The news comes alongside third quarters figures showing a 7.5% fall in underlying earnings, sending the stock sliding close on 10% to £14.33. That makes TUI the biggest loser across a fairly weak FTSE 100, the index sliding around 45 points to 7,734.70 in early trading Thursday.
Part of the reason for the FTSE 100 decline is the longish list of companies going ex-dividend today, including pharma giants AstraZeneca (AZN) and GlaxoSmithKline (GSK), oil majors BP (BP.) and Royal Dutch Shell (RDSB), Barclays (BARC), BT (BT.A), Diageo (DGE) and Direct Line (DL.).
All of these stocks will now trade without entitlement to their latest dividend pay-out, trimming a little more than 39 points off the FTSE 100, according to Reuters’ calculations
The pound also continues to weaken versus the dollar, down a further 0.18% at $1.2859 on Thursday, although that is clearly not enough to drive the heavy overseas revenues of the UK’s blue-chip index.
CARDS ON THE TABLE, OR THE FLOOR
There’s also a profit hit being flagged up at high street business Card Factory (CARD), which is blaming weaker trading on ‘continuing uncertainty around the UK consumer environment’ and that regular retail excuse – the weather.
Shares in the company slump 7.5% early on Thursday to 195.2p after the business reported a 0.2% fall in like-for-like sales during the first half of its financial year.
Card Factory now expects full year underlying profit of between £89m and £91m but caveats that estimate with the veiled threat ‘dependent on the key fourth quarter trading period.’ The company had been expected to report a £93.5m annual profit.
Going the other way is cinemas operator Cineworld (CINE), whose shares head the FTSE All-Share leader board after rallying around 6% to 293p. The Shares play idea from May at 264.4p posted interim sales growth of 4.9% while pre-tax profit jumped by 164% to $160.2m, bolstered by the $5.8bn acquisition of the Regal Entertainment.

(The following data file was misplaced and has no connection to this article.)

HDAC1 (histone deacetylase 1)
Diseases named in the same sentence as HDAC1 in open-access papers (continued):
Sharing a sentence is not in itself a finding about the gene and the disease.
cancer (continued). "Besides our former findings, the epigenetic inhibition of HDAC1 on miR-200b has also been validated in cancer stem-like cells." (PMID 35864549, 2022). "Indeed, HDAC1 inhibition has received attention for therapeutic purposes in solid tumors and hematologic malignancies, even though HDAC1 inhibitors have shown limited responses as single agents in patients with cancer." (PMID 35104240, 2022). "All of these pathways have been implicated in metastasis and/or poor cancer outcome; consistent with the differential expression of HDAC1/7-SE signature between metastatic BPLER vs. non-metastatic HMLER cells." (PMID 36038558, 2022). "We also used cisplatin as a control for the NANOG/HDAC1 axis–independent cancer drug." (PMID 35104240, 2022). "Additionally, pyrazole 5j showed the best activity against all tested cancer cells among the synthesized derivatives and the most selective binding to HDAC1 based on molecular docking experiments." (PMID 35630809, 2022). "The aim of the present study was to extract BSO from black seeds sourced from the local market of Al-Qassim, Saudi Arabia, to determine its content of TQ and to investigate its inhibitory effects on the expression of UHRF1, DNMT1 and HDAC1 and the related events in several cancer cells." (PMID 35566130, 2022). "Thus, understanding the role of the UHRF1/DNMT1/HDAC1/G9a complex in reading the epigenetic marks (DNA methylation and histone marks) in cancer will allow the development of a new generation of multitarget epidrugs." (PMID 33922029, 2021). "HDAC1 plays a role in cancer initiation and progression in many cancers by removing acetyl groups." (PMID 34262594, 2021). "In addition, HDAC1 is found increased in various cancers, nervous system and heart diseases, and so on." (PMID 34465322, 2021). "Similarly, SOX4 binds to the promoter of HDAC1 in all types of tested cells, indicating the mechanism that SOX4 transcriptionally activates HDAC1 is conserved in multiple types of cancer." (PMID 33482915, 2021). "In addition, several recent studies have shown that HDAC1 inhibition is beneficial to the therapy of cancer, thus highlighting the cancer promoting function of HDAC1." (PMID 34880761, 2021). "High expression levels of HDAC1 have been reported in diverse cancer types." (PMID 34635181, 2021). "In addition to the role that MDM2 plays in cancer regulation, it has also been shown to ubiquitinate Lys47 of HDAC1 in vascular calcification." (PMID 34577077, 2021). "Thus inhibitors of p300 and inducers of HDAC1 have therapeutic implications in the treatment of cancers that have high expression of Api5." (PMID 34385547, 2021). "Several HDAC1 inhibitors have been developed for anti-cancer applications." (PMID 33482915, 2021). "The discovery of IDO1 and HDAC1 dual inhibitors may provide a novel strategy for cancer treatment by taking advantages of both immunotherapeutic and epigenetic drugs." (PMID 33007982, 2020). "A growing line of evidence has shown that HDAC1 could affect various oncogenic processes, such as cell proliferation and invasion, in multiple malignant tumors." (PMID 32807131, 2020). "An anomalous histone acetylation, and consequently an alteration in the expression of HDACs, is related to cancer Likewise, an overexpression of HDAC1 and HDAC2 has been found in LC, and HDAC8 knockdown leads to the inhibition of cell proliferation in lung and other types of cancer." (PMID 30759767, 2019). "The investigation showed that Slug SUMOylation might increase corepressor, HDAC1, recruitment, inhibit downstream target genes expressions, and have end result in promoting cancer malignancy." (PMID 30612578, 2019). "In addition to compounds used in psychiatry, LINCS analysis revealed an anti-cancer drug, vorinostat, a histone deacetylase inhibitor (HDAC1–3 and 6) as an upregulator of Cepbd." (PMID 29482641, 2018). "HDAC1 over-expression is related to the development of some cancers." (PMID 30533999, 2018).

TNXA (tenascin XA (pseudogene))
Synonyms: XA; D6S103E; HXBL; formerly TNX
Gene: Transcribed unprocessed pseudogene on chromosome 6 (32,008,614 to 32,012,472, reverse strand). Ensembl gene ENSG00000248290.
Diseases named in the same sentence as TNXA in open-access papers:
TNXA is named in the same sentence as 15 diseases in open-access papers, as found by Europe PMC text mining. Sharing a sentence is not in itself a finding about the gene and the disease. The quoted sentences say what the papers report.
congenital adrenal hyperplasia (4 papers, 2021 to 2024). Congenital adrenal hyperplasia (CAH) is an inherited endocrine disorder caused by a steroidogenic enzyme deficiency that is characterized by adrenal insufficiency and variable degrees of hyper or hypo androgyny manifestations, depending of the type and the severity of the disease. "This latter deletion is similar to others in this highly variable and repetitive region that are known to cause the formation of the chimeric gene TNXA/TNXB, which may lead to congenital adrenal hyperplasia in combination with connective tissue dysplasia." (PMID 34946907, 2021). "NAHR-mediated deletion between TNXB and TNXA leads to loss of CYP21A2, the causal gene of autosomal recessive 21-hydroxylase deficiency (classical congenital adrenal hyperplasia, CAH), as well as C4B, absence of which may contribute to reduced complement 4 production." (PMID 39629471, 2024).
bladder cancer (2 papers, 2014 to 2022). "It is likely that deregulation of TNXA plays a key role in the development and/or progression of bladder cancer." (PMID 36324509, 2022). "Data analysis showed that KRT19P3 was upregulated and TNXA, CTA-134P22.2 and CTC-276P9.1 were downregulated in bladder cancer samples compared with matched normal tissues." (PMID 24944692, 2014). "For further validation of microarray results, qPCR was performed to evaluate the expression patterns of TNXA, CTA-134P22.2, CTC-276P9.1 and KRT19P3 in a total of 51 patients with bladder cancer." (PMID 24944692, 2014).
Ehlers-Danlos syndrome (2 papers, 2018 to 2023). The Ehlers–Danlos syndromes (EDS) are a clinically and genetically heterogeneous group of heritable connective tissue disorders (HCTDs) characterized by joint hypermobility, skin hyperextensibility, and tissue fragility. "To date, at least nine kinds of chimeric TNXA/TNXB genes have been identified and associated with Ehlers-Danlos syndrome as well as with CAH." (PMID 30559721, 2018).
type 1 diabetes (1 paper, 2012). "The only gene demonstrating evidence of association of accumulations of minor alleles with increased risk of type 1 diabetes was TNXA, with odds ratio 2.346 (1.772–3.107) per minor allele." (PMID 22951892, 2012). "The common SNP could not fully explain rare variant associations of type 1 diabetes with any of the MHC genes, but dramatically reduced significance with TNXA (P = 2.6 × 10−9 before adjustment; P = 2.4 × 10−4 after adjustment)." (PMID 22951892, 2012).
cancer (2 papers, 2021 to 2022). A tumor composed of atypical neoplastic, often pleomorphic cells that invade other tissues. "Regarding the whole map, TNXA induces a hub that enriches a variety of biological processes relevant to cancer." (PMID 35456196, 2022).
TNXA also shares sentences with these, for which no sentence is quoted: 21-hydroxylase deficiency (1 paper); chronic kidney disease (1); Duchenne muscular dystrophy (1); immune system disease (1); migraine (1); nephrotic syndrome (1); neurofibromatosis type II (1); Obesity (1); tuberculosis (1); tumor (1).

MIXED BAG OF RESULTS
Elsewhere, bottling business Coca-Cola HBC (CCH) said net sales were flat at €3.2bn for the six months to 29 June. Pre-tax profits rose to €290.1m from €254.2m, pulling the share price 1.5% lower to £27.08.
Security group G4S (GFS) slumps nearly 7% in early Thursday trade to 262.95p after reporting a fall in pre-tax profits to £139m for the six months to 30 June. It had posted a £219m equivalent figure in 2017.
Revenues fell to £3.6bn from £3.9bn.
Russian steel producer Evraz (EVR) said sales rose by 24.2% to $6.3bn, while pre-tax profits jumped to $1.5bn from $294m. But this was largely anticipated by the market, which nudges the stock about 1% lower to 555.5p.
Worries about the UK housing markets, particularly in London, drag the share price of estate agency and adviser Savills (SVS) into the red despite unveiling a 2% rise in revenues to £727.8m for the six months to 30 June.
But investors are more concern about profits, which fell to £26.7m from 32.4m this time last year. Shares in Savills slide more than 3% to 835.25p.